For further information on the work with the project collaborator, Musicians Without Borders, please see the links below:
The following is the press relase from July 2016:
The Senator George J. Mitchell Institute for Global Peace, Security and Justice has secured a major new research award from the Arts and Humanities Research Council, to understand how sound and music underpin activism and political agendas, as well as transform experiences of conflict.
The £800,000 grant is one of the largest to be awarded to the university’s Faculty of Arts, Humanities and Social Sciences.
The Mitchell Institute will lead this innovative study into the role of sound, music and digital media in conflict and post-conflict regions around the world. It will bring together an interdisciplinary team of researchers from Anthropology, Music, English, Politics and the Sonic Arts Research Centre.
The project will focus on the Middle East, Brazil and Northern Ireland, examining how communities that have experienced conflict respond to processes of musical activism, participatory music making, sonic arts and dramatised performances of resistance and reconciliation. Each case study will contribute to a final sound-art installation and exhibition, showcased in Derry and Rio de Janeiro.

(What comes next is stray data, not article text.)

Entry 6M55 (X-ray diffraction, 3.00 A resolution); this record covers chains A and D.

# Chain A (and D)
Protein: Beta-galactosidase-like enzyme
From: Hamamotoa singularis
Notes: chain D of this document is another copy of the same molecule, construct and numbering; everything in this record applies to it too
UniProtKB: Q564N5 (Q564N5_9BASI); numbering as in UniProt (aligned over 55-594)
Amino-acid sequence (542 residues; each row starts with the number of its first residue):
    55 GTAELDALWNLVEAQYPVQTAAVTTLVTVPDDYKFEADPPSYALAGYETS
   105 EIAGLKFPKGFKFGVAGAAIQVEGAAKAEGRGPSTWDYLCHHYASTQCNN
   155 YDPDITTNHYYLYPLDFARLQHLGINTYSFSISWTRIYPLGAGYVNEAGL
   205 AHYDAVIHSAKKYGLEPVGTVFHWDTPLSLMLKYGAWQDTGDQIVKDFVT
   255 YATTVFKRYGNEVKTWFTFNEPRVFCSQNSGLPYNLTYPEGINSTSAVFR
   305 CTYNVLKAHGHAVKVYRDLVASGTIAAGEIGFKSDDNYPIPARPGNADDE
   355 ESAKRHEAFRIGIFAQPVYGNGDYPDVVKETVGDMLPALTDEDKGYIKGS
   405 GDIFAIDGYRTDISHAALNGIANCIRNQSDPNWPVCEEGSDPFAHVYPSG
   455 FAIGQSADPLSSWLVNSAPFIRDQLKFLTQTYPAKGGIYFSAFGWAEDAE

Institute Director, Professor Hastings Donnan FBA said: “This substantial award enables the Institute to address the challenge of understanding and transforming conflict in innovative and exciting ways. It offers clear evidence that by bringing the university’s international and disciplinary expertise together, the Institute opens up new lines of research inquiry that set the research agenda for the study of conflict and peace-building.”
Project lead investigator, Professor Fiona Magowan said: “Sound is an often unacknowledged element of conflict and conflict transformation. This project will redress this omission not only by incorporating sound as a central aspect of academic analysis but by exploring the impact of sound on the public through dramatic performances and sound installations.”